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Reviewers: Tony Augarde [Editor], Steve Arloff, Nick Barnard, Pierre Giroux, Don Mather, Glyn Pursglove, George Stacy, Bert Thompson, Sam Webster, Jonathan Woolf

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Nice Work If You Can Get It

No record company or catalogue numbers given.



1. Love Walked In [6:40]; 2.My Reverie [4:27]; 3.Intentions [5:58]; 4.My Kind of Girl [6:42]; 5.Iím a Fool to Want You [6:47]; 6.La Station-Service [6:38];7. Jitterbug Waltz [8:22]; 8.Nice Work If You Can Get It [6:15]; 9.World Economy Blues [6:56]; 10.Woodstock [6:27]; 11. Iím Always Chasing Rainbows [4:34]; 12.Everything Happens to Me [6:30]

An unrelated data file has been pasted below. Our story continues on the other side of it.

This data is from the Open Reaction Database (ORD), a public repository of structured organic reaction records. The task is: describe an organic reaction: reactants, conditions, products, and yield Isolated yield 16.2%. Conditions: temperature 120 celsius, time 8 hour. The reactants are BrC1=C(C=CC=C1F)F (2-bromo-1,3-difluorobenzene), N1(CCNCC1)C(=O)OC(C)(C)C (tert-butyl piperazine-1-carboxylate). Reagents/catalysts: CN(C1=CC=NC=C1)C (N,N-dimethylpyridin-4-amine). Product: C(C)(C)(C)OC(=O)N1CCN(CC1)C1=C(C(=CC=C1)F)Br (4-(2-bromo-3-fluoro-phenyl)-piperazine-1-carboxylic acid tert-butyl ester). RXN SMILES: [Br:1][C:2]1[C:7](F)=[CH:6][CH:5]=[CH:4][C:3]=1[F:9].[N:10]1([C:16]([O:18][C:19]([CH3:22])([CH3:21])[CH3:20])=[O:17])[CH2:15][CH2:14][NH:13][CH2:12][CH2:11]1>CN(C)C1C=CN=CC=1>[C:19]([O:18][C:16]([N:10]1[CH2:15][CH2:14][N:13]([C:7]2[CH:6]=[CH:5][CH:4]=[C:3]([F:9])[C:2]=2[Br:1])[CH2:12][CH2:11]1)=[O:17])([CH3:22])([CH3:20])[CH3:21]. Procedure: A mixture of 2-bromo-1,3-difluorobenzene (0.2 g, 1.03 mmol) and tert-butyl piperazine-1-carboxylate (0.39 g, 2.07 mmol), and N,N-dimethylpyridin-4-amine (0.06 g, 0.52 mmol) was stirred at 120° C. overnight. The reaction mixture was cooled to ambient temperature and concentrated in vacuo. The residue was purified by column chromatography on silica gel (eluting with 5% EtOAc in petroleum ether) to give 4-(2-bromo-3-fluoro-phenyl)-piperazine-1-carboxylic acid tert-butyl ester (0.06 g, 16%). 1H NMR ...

Mark Lopeman (tenor saxophone, soprano saxophone, clarinet), Ted Rosenthal (piano), Nicki Parrott (bass), Tim Horner (drums), Brandon Lee (trumpet, flugelhorn) tracks 1,3,6,7,9,10, Noah Bless (trombone) tracks 2,3,6,7,9,10.

Rec. at Bennett Studios, Englewood, New Jersey, USA, June 8-9, 2011. Recording & Mixing Engineer (Roman Klun)

Total time [76:50]